School programs saved in BK

The Brooklyn Paper

There will be no budget cuts for public schools this September.

That’s because the mayor and City Council agreed on a fiscal year 2009 city budget that will send $129 million in additional funding to the city Department of Education (DOE). The money will reverse the $99 million in budget cuts public schools were to incur this September. The bureaucracy at DOE’s central headquarters will still receive a $200 million cut.

“I’m thrilled that the City Council restored the cuts. I am still angry and disappointed at the mayor for having been so stubborn that he maintained his position” in support of the cuts, said Martha Foote, whose son attends P.S. 321 in Park Slope.

“For 321, it will mean that children who need intervention services will be receiving those at the rate that they truly need,” Foote said. “That was going to be cut back. I know that it will mean that science classes and opportunities for students will be restored.”

Not only are the funding cuts nixed, “over 300 schools will see increased budgets,” explained a DOE spokesperson.

Brooklyn schools would have been hit hard if the budget cuts had gone through.

According to DOE data, reductions would have been M.S. 51 in Park Slope – $209,829, P.S. 230 Doris L. Cohen in Kensington – $200,900, P.S. 146 Brooklyn New School in Carroll Gardens – $167,973.

As a result, many Brooklyn principals said they would eliminate after-school programs, limit teacher training, and even let some teachers go, which would have resulted in increased class size.

Education activists wondered why any cuts were being considered since the city has a $4.5 billion surplus.

“I don’t think there should have been any cuts on the table. I don’t see any fiscal justification for it frankly,” said District 15 Community Education Council (CEC) First Vice President Jim Devor, whose daughter will attend M.S. 51 in Park Slope in September.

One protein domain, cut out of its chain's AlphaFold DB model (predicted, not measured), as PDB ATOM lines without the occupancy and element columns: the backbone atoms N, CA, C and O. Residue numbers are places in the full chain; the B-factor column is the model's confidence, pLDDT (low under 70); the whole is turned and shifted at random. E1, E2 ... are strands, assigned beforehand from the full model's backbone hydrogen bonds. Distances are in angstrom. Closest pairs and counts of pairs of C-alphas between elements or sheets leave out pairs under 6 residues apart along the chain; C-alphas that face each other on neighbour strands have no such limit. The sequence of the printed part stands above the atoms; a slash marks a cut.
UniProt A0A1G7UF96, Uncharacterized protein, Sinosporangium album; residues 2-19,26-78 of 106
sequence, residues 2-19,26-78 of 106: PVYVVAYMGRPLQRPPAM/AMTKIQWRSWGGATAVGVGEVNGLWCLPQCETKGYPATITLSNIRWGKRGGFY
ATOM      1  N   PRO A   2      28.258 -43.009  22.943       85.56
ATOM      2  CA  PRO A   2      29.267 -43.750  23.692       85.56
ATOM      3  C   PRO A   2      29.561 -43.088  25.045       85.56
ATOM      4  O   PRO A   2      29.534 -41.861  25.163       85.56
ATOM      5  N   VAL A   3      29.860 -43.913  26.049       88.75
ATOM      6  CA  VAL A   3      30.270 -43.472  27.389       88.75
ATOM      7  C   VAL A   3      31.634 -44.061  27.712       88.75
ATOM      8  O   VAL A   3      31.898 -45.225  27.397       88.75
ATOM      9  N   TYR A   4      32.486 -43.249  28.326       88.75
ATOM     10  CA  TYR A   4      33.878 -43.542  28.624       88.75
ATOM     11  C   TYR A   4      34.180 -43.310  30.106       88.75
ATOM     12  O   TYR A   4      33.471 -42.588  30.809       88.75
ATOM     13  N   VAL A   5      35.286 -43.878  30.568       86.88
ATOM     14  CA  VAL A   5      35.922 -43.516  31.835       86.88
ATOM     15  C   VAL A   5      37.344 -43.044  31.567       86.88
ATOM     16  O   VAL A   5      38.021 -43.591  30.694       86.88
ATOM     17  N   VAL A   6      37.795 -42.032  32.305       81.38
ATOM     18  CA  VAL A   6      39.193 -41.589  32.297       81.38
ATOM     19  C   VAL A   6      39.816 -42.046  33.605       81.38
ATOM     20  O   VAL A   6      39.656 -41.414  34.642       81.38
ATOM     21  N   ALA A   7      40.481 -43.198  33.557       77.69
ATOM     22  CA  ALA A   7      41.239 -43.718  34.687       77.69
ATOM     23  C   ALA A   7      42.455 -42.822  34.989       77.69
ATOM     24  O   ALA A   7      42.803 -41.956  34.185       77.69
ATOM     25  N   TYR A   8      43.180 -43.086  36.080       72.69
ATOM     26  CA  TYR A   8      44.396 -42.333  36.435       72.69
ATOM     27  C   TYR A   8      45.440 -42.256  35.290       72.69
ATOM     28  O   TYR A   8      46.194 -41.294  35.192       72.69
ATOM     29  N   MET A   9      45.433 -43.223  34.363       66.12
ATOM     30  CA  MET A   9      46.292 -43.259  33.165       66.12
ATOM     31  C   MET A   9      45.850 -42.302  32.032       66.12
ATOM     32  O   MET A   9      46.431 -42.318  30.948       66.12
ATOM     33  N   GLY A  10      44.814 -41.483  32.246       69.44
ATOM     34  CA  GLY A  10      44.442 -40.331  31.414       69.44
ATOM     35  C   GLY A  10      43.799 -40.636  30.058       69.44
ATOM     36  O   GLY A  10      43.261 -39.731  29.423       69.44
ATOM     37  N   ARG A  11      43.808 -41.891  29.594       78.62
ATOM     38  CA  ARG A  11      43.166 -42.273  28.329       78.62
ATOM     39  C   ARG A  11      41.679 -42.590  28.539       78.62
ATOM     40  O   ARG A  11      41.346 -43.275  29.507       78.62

Parents played a major role in getting the funding restored. Since the first round of budget cuts earlier this year, parents held several protests to demand that their City Council members reinstate the funding that Mayor Michael Bloomberg proposed for cuts.

“The show of strength from parents was phenomenal,” Foote said. ‘Everyone came out in a united voice against these cuts and the City Council really heard this and responded appropriately.”

The $129 million in additional funding includes the remaining $63 million in Contracts for Excellence money, which was allocated based on the Campaign for Fiscal Equity (CFE) case with stipulations that it be spent in the neediest schools and to lower class sizes.

When schools were facing budget cuts this September, schools Chancellor Joel Klein filed a legal challenge to eliminate the stipulations so the money could be spread out to all public schools. But now that funding is restored, Klein will drop his challenge and the money will be spent as mandated, according to a DOE spokesperson.


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